“Just because some company named Rahul Gandhi a British citizen, does he become a British citizen?” Chief Justice Gogoi asked petitioner Jai Bhagwan Goyal.
“He is not aspiring to be Prime Minister… But if 123 crore people say ‘be the PM’, would you mind?” Chief Justice of India (CJI) Ranjan Gogoi asked a petitioner, who feared that Congress president Rahul Gandhi may become the prime minister despite his ‘dual citizenship’.
“Who are you?”, the CJI then asked Mr. Goyal and his lawyer replied that his client was a “public-spirited person and a social worker who is also in politics.”
“You are in the politics of social work?”, the CJI countered.
Then it was the turn of Justice Deepak Gupta to ask Mr. Goyal why he had particularly chosen 2019 to come to court with apprehensions about Mr. Gandhi’s citizenship status.
Mr. Goyal’s lawyer said the documents came to light in 2015 only.
“Still it took you 2019 to approach the court?”, Justice Gupta said.
The petition was filed shortly after the Ministry of Home Affairs issued a notice to Mr. Gandhi on the question of his “dual citizenship”.
Mr. Goyal wanted to debar Mr. Gandhi from contesting the Lok Sabha polls and “becoming a Member of Parliament” after the latter had “voluntarily acquired British nationality.” He urged the court to “command” the government to decide the question of voluntary acquisition of British citizenship by Mr. Gandhi and consequently determine his Indian citizenship.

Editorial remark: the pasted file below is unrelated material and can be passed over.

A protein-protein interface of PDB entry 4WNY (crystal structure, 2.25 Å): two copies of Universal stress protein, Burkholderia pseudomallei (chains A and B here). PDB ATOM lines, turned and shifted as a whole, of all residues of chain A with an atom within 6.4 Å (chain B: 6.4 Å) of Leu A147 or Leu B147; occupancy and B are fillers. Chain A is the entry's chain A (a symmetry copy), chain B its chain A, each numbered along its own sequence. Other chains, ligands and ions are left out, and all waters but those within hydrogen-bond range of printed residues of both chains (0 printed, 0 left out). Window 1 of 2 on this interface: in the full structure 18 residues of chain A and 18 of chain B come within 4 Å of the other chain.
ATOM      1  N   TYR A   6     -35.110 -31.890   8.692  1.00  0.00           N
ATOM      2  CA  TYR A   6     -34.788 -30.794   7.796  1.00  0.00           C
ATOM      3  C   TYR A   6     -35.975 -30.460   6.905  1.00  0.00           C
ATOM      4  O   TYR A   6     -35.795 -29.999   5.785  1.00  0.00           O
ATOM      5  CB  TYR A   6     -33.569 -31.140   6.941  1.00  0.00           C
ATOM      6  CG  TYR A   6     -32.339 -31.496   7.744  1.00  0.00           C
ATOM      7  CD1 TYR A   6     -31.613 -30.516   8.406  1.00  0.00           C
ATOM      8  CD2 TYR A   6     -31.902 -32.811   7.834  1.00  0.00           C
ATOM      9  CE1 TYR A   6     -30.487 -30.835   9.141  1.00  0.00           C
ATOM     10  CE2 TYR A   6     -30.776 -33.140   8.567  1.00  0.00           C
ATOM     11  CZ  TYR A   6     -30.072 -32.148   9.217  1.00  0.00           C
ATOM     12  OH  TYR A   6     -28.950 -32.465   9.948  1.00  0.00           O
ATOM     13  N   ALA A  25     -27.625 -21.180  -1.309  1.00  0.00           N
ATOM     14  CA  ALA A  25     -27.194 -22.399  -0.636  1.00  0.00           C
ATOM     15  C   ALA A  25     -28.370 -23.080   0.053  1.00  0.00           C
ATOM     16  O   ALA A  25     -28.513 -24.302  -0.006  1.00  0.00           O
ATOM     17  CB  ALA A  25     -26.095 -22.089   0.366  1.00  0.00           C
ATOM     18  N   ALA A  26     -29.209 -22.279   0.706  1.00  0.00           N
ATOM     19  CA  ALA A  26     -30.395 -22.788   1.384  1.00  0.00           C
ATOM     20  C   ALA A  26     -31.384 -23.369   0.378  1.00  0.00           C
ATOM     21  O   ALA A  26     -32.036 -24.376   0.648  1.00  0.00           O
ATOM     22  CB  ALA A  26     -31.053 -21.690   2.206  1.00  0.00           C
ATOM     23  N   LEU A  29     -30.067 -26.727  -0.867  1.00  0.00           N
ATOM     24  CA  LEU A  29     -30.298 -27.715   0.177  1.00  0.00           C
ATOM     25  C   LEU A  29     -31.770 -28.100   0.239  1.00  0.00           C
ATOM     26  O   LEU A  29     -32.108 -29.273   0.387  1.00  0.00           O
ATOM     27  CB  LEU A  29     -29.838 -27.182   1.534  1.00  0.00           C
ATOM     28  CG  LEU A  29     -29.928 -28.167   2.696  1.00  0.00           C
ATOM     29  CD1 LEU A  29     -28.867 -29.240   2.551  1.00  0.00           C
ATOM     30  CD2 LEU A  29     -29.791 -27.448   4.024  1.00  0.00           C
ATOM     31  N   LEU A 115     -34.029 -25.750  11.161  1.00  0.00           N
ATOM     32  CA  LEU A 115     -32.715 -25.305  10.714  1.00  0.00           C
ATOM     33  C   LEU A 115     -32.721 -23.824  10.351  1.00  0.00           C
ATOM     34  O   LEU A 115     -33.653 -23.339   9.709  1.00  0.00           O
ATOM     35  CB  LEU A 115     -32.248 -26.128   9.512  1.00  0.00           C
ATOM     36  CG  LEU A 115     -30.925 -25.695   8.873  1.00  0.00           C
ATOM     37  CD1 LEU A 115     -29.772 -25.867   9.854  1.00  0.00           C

The petition said it was evident that Mr. Gandhi had acquired British nationality. This was incident from the incorporation certificate of BACKOPS Limited, a company in the U.K., and returns filed by the company.
The petition wanted a declaration that Mr. Gandhi “is not an Indian citizen and he is incompetent to contest as per the provisions of the Constitution read with the Representation of the People Act, 1951.”
On November 30, 2015, the court dismissed a public interest litigation petition filed by a lawyer seeking a CBI investigation against Mr. Gandhi for allegedly declaring himself a British national before company law authorities in the U.K.
But the court found it too “frivolous” and called it an attempt by the lawyer to start a “roving inquiry”.
Instead of entertaining the petition, the Bench of then Chief Justice H.L. Dattu and Justice (retired) Amitava Roy berated the lawyer, M.L. Sharma. The court said PIL pleas were not meant to target one individual or organisation but was a medium to resolve human suffering through good governance.
Source – The Hindu